Winter chills state revenue

2014-02-07T12:30:00Z 2014-02-08T12:52:06Z Winter chills state revenueDan Carden dan.carden@nwi.com, (317) 637-9078 nwitimes.com
February 07, 2014 12:30 pm  • 

INDIANAPOLIS | The effects of Indiana's brutal winter, which repeatedly has trapped Hoosiers at home due to extreme cold or snow and kept them from going to work or shopping, are beginning to show up in the state's revenue results.

January state revenue totaled $1.33 billion. That's $38.3 million, or 2.8 percent below the revenue forecast, and $93 million, or 6.5 percent, less than the state took in during January 2013.

The revenue drop could get worse next month when February results are released. Chris Atkins, director of the Indiana Office of Management and Budget, said tax collections typically run about a month behind, so the full effect of the frigid winter likely won't be known until March or April.

Nearly every state revenue category failed to hit its January target, including the state's two largest revenue sources: sales taxes and personal income taxes.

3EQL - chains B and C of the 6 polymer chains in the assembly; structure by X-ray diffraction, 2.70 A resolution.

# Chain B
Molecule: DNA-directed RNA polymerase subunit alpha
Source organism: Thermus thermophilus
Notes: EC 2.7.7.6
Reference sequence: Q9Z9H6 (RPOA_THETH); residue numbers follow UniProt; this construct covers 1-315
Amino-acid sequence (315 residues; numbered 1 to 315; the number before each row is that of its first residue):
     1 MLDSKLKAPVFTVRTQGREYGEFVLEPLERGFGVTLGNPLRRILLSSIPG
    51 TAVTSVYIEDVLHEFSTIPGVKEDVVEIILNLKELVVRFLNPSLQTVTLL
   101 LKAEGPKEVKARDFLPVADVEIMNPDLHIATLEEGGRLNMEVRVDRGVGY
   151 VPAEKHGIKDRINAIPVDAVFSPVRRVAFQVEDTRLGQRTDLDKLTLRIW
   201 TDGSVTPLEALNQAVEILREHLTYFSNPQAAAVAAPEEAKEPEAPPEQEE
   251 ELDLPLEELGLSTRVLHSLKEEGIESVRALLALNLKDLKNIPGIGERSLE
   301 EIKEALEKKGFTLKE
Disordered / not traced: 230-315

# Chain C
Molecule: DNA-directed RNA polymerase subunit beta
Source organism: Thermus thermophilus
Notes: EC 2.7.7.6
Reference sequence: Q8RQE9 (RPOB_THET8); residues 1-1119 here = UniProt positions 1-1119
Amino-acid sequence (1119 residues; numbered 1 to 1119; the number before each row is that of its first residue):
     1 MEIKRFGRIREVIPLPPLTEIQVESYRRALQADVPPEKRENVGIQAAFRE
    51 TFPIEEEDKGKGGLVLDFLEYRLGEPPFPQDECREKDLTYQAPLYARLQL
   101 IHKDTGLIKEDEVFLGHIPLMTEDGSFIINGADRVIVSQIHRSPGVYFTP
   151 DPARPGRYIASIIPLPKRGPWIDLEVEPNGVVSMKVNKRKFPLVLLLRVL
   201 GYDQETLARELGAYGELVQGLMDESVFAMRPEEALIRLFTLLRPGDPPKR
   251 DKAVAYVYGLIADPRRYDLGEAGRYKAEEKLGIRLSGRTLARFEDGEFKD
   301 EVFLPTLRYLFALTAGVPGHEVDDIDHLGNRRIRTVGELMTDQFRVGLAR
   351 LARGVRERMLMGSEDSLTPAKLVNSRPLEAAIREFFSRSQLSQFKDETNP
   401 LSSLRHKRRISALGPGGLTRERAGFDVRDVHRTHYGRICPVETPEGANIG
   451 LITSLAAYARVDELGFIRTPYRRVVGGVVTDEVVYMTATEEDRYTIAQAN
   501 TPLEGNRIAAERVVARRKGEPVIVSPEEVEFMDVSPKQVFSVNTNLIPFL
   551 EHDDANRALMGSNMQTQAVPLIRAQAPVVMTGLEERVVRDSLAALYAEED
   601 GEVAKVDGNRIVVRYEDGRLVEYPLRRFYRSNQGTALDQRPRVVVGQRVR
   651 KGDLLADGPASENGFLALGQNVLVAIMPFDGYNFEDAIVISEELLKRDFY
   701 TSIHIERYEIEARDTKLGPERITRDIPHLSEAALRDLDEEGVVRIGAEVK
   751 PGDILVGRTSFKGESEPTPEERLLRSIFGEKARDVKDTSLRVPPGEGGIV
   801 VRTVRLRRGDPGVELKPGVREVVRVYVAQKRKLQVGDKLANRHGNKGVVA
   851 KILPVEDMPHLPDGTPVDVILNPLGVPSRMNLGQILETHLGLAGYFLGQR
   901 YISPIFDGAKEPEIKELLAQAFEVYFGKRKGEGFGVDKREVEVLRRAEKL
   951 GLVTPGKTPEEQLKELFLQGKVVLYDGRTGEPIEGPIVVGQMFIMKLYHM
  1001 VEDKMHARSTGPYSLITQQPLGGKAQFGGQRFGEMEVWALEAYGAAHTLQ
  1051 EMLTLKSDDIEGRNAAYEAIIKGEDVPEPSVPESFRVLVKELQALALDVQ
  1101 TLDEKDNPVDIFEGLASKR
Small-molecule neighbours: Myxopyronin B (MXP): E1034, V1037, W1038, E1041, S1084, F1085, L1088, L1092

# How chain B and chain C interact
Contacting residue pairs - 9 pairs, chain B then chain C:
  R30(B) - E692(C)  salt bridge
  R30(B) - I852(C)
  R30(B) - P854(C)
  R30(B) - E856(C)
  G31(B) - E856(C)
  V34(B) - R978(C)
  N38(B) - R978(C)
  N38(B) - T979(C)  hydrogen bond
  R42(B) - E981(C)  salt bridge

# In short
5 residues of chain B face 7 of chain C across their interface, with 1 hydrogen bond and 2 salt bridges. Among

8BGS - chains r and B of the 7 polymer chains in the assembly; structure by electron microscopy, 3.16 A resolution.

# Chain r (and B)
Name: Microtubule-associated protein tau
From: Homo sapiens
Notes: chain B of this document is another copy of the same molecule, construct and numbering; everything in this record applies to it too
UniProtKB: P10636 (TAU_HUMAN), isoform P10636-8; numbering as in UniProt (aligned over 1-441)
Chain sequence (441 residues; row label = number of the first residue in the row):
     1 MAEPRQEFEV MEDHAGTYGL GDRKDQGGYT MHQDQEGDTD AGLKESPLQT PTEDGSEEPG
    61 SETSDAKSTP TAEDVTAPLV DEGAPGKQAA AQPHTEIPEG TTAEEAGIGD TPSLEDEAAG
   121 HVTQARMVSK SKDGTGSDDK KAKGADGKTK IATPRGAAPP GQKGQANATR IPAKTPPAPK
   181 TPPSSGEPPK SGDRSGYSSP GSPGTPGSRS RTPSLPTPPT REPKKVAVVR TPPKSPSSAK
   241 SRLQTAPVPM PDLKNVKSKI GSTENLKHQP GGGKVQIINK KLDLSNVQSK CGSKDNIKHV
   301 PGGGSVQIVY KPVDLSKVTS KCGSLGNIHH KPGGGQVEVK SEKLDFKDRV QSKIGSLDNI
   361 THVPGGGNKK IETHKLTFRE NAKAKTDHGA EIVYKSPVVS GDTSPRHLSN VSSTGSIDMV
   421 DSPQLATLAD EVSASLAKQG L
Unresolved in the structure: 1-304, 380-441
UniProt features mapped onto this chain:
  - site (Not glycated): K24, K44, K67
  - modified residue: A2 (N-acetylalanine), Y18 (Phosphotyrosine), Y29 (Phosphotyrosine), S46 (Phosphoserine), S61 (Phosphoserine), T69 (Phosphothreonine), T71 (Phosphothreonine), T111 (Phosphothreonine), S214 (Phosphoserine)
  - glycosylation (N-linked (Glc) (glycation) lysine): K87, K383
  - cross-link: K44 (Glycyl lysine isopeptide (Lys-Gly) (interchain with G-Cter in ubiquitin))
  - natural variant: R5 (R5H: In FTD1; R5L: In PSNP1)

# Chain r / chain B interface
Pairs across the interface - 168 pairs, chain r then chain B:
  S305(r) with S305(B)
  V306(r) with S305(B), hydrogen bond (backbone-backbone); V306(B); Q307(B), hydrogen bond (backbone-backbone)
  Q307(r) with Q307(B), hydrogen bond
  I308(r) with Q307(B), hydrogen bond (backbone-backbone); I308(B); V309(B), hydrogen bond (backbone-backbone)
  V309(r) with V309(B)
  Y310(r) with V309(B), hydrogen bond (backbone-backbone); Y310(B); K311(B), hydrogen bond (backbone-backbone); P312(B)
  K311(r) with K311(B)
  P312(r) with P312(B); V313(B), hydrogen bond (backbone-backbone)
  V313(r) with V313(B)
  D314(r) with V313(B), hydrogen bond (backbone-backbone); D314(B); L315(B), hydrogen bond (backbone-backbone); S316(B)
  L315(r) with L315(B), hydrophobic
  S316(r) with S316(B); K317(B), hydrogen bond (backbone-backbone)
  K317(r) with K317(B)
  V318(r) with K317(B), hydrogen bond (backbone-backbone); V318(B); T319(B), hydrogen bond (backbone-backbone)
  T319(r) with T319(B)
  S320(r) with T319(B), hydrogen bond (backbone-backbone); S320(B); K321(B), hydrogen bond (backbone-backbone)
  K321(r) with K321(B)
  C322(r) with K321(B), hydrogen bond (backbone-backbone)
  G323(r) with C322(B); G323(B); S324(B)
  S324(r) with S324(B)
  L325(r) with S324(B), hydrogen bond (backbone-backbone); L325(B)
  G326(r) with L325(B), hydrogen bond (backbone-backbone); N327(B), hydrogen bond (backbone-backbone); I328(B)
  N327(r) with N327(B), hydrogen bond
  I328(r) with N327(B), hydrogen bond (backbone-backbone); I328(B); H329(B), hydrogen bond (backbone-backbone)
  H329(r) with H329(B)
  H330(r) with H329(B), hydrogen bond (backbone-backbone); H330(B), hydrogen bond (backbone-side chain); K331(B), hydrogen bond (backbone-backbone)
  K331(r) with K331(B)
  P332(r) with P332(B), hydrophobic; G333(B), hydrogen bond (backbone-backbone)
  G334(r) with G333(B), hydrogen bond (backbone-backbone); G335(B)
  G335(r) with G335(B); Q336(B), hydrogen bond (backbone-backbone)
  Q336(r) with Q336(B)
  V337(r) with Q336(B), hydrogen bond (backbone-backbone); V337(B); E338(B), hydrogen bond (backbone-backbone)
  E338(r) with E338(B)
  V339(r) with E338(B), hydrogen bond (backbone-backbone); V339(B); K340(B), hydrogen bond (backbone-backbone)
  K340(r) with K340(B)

January sales tax revenue totaled $645.6 million, which is $15.5 million, or 2.3 percent, less than expected. It's also just $4 million, or 0.6 percent, more than the state took in last January.

Income tax revenue last month was $591.3 million, missing the forecast by $13.2 million, or 2.2 percent. The January 2014 result was $27.6 million, or 4.5 percent, below January 2013, even with thousands more Hoosiers working this year compared to last year.

But the worst overall performer, excluding the now-eliminated inheritance tax, has been riverboat wagering revenue.

Through the first seven months of the state's budget year, taxes on casino bets have brought in only $164.6 million, versus $210.8 million during the same period last year. That's a decline of 21.9 percent.

House Speaker Brian Bosma, R-Indianapolis, said the state's revenue woes give him some pause in deciding whether to push ahead with plans to reduce the state's business personal property tax and corporate income tax rate.

"Revenues have been inconsistent over the last five months, so we're looking at that closely," Bosma said. "Any type of tax reform has to be judiciously reviewed and has to be prudent."

Lawmakers likely will get the February revenue results only days before voting in early March on passage of the proposed business tax cuts.

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